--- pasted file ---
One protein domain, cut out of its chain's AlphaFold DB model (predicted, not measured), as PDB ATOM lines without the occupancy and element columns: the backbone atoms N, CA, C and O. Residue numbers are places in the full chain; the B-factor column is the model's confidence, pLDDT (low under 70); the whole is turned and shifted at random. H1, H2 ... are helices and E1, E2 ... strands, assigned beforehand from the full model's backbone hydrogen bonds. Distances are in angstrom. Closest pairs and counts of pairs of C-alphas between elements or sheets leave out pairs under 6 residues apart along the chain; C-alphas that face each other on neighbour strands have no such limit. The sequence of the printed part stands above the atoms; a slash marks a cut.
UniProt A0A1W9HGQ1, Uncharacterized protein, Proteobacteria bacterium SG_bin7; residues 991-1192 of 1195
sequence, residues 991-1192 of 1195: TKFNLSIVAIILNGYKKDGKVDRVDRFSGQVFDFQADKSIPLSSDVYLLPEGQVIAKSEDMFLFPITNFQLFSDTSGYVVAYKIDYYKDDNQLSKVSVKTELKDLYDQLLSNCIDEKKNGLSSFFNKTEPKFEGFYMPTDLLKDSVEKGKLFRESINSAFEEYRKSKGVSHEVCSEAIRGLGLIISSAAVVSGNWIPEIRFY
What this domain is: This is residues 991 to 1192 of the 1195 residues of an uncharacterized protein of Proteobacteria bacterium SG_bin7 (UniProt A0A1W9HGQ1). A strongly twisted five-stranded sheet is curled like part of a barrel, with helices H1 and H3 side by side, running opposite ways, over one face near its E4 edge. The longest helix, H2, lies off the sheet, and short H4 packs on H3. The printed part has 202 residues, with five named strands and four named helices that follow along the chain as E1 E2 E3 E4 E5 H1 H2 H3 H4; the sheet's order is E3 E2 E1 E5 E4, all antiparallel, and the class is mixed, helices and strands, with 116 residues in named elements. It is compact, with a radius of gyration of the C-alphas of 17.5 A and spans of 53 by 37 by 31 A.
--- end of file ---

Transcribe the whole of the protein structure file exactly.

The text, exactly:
One protein domain, cut out of its chain's AlphaFold DB model (predicted, not measured), as PDB ATOM lines without the occupancy and element columns: the backbone atoms N, CA, C and O. Residue numbers are places in the full chain; the B-factor column is the model's confidence, pLDDT (low under 70); the whole is turned and shifted at random. H1, H2 ... are helices and E1, E2 ... strands, assigned beforehand from the full model's backbone hydrogen bonds. Distances are in angstrom. Closest pairs and counts of pairs of C-alphas between elements or sheets leave out pairs under 6 residues apart along the chain; C-alphas that face each other on neighbour strands have no such limit. The sequence of the printed part stands above the atoms; a slash marks a cut.
UniProt A0A1W9HGQ1, Uncharacterized protein, Proteobacteria bacterium SG_bin7; residues 991-1192 of 1195
sequence, residues 991-1192 of 1195: TKFNLSIVAIILNGYKKDGKVDRVDRFSGQVFDFQADKSIPLSSDVYLLPEGQVIAKSEDMFLFPITNFQLFSDTSGYVVAYKIDYYKDDNQLSKVSVKTELKDLYDQLLSNCIDEKKNGLSSFFNKTEPKFEGFYMPTDLLKDSVEKGKLFRESINSAFEEYRKSKGVSHEVCSEAIRGLGLIISSAAVVSGNWIPEIRFY
What this domain is: This is residues 991 to 1192 of the 1195 residues of an uncharacterized protein of Proteobacteria bacterium SG_bin7 (UniProt A0A1W9HGQ1). A strongly twisted five-stranded sheet is curled like part of a barrel, with helices H1 and H3 side by side, running opposite ways, over one face near its E4 edge. The longest helix, H2, lies off the sheet, and short H4 packs on H3. The printed part has 202 residues, with five named strands and four named helices that follow along the chain as E1 E2 E3 E4 E5 H1 H2 H3 H4; the sheet's order is E3 E2 E1 E5 E4, all antiparallel, and the class is mixed, helices and strands, with 116 residues in named elements. It is compact, with a radius of gyration of the C-alphas of 17.5 A and spans of 53 by 37 by 31 A.